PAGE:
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Discriminative Potential of MEG Coherence Imaging of Averted Eye Gaze Processing in Autism Spectrum Disorders

Thursday, 2 May 2013: 09:00-13:00
Banquet Hall (Kursaal Centre)
R. Lajiness-O'Neill1, A. E. Richard2, J. E. Moran3 and S. M. Bowyer3, (1)2101 Commonwealth, Ste. C, University of Michigan Health System, Ann Arbor, MI, (2)Psychology, Eastern Michigan University, Ypsilanti, MI, (3)Neurology, Henry Ford Hospital, Detroit, MI
Background: While brain activation during tasks requiring eye gaze processing has consistently been found to be abnormal in autism spectrum disorders (ASD), the literature has not provided a coherent understanding of the neural processes underlying abnormal eye gaze processing.  The central role of gaze processing impairment in ASD makes this an excellent focus for elucidating aberrant patterns of connectivity.

 Objectives: This study investigated (1) whole-brain patterns of coherence during viewing of direct and averted eye gaze in ASD compared to neurotypicals (NT), and (2) the potential diagnostic utility of functional connectivity during gaze processing using discriminant analysis to differentiate groups.

 Methods: 11 ASD and 8 NT adolescents and young adults passively viewed images of a character with direct or averted gaze while undergoing magnetoencephalography (MEG).  A conditional button press ensured engagement. Synchronicity of the oscillating neurons was measured utilizing a Coherence imaging technique (ICA-MR-FOCUSS).  Coherence values were calculated for each pair of 54 brain regions within each of 3 frequency bands: (1-15 Hz), beta (15-30 Hz), and low gamma (30-45 Hz).  A between-groups t-test was conducted on each pair of brain regions for each frequency band within each condition (direct and averted).  The False Discovery Rate method was controlled at 0.1 to correct for multiple comparisons.  Of the pathways identified with significant between-group differences, coherence values with a difference > a standard deviation (SD) of 4 and without excessive within-group variance (≥ 0.15 SD) were entered into a linear discriminant analysis using leave-one-out cross-validation.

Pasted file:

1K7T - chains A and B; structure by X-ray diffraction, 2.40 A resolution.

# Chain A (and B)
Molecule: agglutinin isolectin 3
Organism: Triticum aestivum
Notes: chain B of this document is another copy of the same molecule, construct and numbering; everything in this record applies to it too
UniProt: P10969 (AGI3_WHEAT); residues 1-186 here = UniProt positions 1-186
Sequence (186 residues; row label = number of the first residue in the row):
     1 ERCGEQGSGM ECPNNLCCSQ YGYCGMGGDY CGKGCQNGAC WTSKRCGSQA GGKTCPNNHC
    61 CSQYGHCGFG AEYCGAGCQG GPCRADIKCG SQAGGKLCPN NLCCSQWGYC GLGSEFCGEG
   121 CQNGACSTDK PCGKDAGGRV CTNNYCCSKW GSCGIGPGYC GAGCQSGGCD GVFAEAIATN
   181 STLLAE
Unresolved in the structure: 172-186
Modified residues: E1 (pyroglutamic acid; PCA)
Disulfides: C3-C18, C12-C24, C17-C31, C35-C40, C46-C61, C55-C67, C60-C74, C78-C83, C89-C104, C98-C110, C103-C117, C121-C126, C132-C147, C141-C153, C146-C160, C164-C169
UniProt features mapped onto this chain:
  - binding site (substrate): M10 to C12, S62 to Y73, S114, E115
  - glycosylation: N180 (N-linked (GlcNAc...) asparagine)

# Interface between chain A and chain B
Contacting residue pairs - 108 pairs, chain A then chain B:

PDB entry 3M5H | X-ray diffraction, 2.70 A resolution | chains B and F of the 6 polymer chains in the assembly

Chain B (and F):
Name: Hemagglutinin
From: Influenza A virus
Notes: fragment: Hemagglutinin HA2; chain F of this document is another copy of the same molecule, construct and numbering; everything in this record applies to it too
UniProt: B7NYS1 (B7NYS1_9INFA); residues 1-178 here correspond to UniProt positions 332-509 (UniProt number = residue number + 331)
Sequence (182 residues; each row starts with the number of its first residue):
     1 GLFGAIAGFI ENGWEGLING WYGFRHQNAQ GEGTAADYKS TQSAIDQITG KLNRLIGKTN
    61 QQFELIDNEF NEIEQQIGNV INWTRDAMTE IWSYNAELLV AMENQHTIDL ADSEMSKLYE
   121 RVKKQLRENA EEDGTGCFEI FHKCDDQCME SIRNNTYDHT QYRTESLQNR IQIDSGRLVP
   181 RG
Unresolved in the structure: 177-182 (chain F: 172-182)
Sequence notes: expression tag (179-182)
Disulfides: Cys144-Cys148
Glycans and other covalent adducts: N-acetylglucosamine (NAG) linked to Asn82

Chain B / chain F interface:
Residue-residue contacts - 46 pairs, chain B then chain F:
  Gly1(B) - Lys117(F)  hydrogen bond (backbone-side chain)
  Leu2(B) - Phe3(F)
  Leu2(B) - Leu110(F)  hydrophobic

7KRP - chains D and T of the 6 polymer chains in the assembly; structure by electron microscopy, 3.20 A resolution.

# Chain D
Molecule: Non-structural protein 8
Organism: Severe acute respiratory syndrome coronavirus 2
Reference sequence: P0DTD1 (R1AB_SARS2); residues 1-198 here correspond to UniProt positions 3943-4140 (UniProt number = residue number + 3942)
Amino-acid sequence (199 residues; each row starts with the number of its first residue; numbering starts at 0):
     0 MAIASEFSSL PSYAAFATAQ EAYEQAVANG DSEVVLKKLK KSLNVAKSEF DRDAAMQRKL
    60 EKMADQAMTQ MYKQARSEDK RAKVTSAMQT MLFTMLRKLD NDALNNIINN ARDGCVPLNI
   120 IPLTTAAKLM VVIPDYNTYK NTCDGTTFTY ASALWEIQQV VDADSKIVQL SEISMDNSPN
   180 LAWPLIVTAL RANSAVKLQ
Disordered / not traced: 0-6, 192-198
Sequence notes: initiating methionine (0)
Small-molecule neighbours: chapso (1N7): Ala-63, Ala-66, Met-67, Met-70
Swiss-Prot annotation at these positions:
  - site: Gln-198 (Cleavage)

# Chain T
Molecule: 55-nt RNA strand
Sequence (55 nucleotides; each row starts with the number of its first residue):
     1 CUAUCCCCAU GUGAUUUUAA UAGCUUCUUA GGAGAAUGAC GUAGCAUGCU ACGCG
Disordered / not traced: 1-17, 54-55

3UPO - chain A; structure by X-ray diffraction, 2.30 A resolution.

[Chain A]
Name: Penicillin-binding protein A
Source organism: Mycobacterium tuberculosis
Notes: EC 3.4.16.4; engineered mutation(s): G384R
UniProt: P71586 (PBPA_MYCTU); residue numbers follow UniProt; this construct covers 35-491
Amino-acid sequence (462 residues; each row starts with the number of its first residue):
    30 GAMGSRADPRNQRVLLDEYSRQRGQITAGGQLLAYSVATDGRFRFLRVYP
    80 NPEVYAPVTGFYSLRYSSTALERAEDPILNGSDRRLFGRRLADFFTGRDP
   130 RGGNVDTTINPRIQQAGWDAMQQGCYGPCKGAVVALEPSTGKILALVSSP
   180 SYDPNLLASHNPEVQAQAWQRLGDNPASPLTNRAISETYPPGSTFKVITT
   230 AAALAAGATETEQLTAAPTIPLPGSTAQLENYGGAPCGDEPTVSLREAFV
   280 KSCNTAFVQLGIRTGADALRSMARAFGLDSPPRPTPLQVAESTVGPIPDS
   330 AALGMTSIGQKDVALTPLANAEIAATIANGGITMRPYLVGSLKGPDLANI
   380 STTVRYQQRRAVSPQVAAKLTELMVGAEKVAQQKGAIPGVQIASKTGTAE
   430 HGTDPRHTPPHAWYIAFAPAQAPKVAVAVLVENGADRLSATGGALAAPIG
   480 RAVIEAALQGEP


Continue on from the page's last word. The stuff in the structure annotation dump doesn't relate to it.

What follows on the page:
Results: Averted gaze in the 1-15 Hz band: ASD showed higher coherence between left parieto-occipital regions and right temporo-parieto-occipital regions and lower coherence between bilateral frontal and right fronto-temporo-parietal regions.  In the beta band (associated with long range connectivity): ASD showed higher coherence between left parieto-occipital regions and bilateral temporo-occipital and left parietal regions. In the gamma band (associated with short range transmission): ASD showed higher coherence between bilateral temporo-parieto-occipital regions as well as bilateral parietal and orbitofrontal regions.  In both beta and gamma bands: ASD showed lower coherence between bilateral frontal and right superior temporal regions. No significant differences were found during direct gaze.  Of the pathways entered into the linear discriminant analysis, six were in the beta band and showed higher coherence in NT than ASD, and one was in the gamma band and showed higher coherence in ASD than NT.  Linear discriminant analysis yielded 100% correct classification of both ASD and NT in the beta and gamma bands.

 Conclusions: Results provide preliminary support for increased coherence in posterior, short range connectivity and decreased coherence in anterior to posterior, long- and short-range connectivity in ASD while viewing averted gaze.  Neural synchrony between frontal cortex and pre- and postcentral gyri, and between frontal and superior temporal cortex in the beta band, and between angular and fusiform gyri in the gamma band were particularly discriminative.  The high rate of correct classification of ASD vs. NT using coherence imaging in these pathways during passive viewing of averted gaze suggests it has potential diagnostic utility as a biomarker.

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